“Specifically, EMDR therapy improved PTSD diagnosis, reduced PTSD symptoms, and reduced other trauma-related symptoms. EMDR therapy was evidenced as being more effective than other trauma treatments and was shown to be an effective therapy when delivered with different cultures. However, limitations to the current evidence exist, and much current evidence relies on small sample sizes and provides limited follow-up data.”Wilson, G., Farrell, D., Barron, I., Hutchins, J., Whybrow, D., & Kiernan, M. D. (2018). The Use of Eye-Movement Desensitization Reprocessing (EMDR) Therapy in Treating Post-traumatic Stress Disorder-A Systematic Narrative Review. Frontiers in psychology, 9, 923. https://doi.org/10.3389/fpsyg.2018.00923
I state that this is done alone because I am in fear of relaying this information to officials and it being used against me in my daily routine in this community and I hope one day to be able to get past this. That’s what therapy is for, right? To face the “reality” of my dilemma and to understand its purpose? Okay, maybe that last part is just my inevitable hope that I am not a complete idiot falling for atypical lifestyle norms.
If you are like me, you might be glad to know that spoon theory is just another analogy written by Christine Miserendino, discussing how those with chronic pain (Lupus, specifically) divide their energy between the activities they can complete. Spoon theory explains the difficulties someone has to maintain their energy for the day, borrowing from the next day when not eating, resting, or overworking their body. The idea is that those without health issues don’t spend their day worried about the energy they use to do expected activities. Being forced to pick between showering or eating, driving to work or a workout, getting dressed or visiting with family or being forced to reserve energy in case a cold comes is an example Christine uses to show her friend that everything must be taken into consideration when tomorrow is never given. Please pause here to find more information about spoon theory from the video link (https://www.youtube.com/watch?v=jn5IBsm49Rk).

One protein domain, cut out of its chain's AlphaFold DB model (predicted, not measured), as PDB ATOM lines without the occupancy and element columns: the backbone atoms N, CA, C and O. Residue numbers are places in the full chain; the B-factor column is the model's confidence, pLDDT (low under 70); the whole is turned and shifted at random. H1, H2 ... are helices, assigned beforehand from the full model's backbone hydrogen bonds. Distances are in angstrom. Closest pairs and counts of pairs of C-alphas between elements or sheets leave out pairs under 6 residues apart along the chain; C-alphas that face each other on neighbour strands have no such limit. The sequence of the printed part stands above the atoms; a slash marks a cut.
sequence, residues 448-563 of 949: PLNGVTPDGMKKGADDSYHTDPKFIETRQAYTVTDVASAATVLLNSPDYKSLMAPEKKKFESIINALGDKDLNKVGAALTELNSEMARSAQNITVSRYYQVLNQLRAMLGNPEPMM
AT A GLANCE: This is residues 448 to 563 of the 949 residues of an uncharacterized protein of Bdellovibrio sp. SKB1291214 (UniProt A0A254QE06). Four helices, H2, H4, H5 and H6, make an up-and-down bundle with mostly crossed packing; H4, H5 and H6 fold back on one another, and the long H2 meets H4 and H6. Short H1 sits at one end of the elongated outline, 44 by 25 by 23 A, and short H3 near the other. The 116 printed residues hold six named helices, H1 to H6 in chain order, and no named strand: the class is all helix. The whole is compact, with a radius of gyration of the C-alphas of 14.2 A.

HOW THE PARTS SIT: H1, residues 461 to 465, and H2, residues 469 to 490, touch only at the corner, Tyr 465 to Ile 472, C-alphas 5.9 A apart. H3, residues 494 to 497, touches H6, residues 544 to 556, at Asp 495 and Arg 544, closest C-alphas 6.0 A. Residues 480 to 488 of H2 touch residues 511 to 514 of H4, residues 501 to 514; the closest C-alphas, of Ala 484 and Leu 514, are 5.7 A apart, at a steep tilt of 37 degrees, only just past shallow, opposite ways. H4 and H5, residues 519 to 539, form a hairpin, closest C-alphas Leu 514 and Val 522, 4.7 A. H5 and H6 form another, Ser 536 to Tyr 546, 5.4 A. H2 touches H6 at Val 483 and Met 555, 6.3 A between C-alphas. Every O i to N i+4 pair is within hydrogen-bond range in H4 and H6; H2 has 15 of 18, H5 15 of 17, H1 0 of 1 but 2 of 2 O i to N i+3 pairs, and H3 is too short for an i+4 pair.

Christine’s blog site is here (https://butyoudontlooksick.com/).
My “spoon theory” analogy would be the following: Imagine walking through 6 feet of water just to check the mail, go food shopping, or picking up your kids from school. Being raised with this level of anxiety, that someone is going to see my weirdness through the way I walk. I hear the adults in my life saying things like, “Stand up straight.” This full body masking has caused me more physical pain, daily, than being picked on and bullied by adults has done to my anxiety, still today.
I want to thank all of those who see through my mask and ask me the hard questions. Looking forward to days filled with laughter more than toxic friendships. To the many few who love to hear me sing and know the struggle it is to do it publicly. I don’t want anyone taking the songs I sing as a sign they can ignore my boundaries. Allowing myself the safety I need to be vulnerable while I sing has allowed me to share more of my developing voice – a big change in diet can cause any restrictions before on my voice to dissipate; you haven’t heard that woman yet.
On to the next one…